Kate Nasser, The People-Skills Coach™, delivers coaching, consulting, training, and keynotes on leading change, employee engagement, teamwork, and delivering the ultimate customer service. She turns interaction obstacles into interpersonal success. See this site for workshop outlines, keynote footage, and customer results.

8 Responses to “Employee Engagement: Engage Through Connection Not Status #Peopleskills”

  1. Dan says:

    Well said, Kate. Too many “experts” convinces people that their ideas aren’t to be trusted and will not be heard. Let’s have more “What do you think?” and “What are you seeing?” conversations!

    All the best

    • Kate Nasser says:

      AND have the experts interacting with the teams discussing “what do you think” and “What are you seeing?” It is an incredible difference!

      Thank you Dan … you always add value to these posts.

      Grateful and looking forward to more from you!

  2. Carl says:

    Good advice Kate – another thing that occurred to me as I read your thoughts, was that when we quote ‘higher sources’, it makes it much more difficult for anyone to challenge the strategy or program. I saw this a lot in my past profession where leaders would attend a conference or seminar and return with the ‘latest and greatest’ program that promised huge benefits. When it didn’t turn out quite like they thought, obviously, it was because front line and middle management weren’t doing their jobs.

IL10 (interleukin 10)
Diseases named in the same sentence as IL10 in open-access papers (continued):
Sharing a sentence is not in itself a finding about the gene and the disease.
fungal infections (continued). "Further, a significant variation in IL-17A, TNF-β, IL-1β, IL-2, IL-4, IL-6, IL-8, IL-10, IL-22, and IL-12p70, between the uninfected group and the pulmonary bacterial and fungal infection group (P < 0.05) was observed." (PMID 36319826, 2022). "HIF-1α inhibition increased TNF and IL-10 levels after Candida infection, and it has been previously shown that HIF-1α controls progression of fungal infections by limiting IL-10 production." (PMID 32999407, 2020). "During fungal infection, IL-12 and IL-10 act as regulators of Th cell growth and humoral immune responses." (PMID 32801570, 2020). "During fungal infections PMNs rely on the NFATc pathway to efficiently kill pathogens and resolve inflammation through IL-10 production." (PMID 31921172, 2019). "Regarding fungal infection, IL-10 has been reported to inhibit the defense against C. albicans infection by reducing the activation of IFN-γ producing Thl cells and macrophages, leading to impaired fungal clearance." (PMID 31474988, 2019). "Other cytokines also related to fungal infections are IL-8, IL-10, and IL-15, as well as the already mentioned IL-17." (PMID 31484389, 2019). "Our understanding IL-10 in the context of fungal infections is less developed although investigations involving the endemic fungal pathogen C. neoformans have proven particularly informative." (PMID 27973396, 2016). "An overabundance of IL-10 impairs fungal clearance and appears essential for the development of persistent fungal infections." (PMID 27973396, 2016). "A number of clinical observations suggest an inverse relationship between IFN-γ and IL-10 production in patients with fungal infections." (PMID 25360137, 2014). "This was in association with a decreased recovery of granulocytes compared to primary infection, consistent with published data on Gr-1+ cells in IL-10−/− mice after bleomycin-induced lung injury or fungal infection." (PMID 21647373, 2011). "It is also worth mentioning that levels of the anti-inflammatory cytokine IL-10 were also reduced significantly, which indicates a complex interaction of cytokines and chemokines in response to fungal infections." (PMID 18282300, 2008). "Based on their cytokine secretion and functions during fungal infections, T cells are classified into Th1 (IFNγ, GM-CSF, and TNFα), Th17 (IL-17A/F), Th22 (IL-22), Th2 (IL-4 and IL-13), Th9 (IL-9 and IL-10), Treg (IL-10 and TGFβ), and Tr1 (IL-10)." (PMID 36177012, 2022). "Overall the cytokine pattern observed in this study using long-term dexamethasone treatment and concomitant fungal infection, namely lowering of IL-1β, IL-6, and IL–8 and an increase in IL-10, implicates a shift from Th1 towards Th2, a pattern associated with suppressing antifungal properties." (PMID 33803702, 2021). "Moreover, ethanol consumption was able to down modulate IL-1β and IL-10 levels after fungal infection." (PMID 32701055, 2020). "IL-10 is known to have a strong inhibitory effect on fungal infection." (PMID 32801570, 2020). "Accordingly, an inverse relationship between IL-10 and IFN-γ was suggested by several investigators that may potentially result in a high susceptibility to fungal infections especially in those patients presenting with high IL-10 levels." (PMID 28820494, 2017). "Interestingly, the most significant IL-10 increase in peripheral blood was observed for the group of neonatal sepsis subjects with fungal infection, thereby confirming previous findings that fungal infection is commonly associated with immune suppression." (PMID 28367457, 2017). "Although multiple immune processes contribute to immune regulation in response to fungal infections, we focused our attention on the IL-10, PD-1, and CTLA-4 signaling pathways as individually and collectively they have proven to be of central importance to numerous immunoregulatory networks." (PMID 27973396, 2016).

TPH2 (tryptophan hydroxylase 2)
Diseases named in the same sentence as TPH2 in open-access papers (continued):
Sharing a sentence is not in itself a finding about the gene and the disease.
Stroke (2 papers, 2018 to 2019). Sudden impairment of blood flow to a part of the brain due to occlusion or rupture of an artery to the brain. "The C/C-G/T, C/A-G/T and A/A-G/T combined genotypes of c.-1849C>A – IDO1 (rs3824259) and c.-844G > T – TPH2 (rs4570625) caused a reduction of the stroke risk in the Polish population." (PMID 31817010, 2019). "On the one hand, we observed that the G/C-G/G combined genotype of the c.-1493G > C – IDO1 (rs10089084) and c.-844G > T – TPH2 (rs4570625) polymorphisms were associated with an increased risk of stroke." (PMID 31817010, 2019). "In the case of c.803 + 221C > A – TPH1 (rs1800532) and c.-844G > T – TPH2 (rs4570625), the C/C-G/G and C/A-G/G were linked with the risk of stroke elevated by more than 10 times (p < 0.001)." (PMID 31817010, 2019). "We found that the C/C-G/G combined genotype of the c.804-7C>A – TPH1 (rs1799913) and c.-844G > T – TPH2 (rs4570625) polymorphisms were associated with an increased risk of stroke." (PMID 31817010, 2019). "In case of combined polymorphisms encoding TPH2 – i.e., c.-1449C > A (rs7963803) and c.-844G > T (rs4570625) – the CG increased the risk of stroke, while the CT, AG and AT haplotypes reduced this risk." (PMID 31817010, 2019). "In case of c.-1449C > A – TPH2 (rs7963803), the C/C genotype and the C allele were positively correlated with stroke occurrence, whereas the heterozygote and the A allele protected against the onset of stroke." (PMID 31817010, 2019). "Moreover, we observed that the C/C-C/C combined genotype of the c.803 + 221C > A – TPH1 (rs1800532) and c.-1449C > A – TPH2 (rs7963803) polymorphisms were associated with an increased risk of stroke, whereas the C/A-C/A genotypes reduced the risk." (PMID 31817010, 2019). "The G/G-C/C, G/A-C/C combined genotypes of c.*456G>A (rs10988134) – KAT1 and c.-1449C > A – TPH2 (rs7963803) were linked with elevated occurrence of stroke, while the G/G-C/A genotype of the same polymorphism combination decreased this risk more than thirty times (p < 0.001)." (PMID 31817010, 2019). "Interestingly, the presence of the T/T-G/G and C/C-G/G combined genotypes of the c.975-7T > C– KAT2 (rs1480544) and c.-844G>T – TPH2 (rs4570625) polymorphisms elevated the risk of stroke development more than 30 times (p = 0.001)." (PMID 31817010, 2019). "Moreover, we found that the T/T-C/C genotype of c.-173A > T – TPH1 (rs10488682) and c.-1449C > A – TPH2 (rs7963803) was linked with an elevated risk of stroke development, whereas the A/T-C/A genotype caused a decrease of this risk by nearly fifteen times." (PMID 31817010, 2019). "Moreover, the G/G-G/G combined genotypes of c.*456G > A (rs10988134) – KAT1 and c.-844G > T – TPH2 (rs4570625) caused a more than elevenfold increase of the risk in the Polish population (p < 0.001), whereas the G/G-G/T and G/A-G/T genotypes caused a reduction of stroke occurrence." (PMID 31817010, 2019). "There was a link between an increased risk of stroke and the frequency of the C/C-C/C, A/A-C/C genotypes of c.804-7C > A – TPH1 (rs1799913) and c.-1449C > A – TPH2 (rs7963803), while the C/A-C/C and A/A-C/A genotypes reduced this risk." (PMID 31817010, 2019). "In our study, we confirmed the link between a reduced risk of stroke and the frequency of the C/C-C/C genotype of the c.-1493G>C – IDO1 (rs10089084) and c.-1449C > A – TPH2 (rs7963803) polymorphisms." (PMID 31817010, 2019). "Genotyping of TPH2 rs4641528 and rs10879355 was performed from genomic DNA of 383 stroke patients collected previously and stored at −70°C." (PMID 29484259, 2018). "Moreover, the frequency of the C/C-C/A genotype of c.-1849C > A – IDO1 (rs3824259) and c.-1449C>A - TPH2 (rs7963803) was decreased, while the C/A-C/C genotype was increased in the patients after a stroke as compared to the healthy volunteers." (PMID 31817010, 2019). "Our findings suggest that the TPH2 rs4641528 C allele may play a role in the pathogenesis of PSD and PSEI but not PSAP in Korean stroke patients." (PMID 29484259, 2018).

• Kate Nasser says:

      Oh Carl,
      What a great analogy. Such a classic mistake that some leaders make — gather expert views, tell their teams to “do it”, and then wonder why it didn’t work OR worse blame the teams.

      Experts views are valuable when the expert can interact with the teams to understand the reality and blend their expertise with the teams insights.

      So pleased you added this angle to the post!

      Warmest wishes of thanks,

  3. Cheyserr says:

    I totally agree with you Kate. How you engage your employees should also be based on your employees character and values, as well as their differences. We can use the “high status sources” as a guide but following exactly what they say also means we are dehumanizing our employees capacity to have views on how they can contribute to the success of the organization.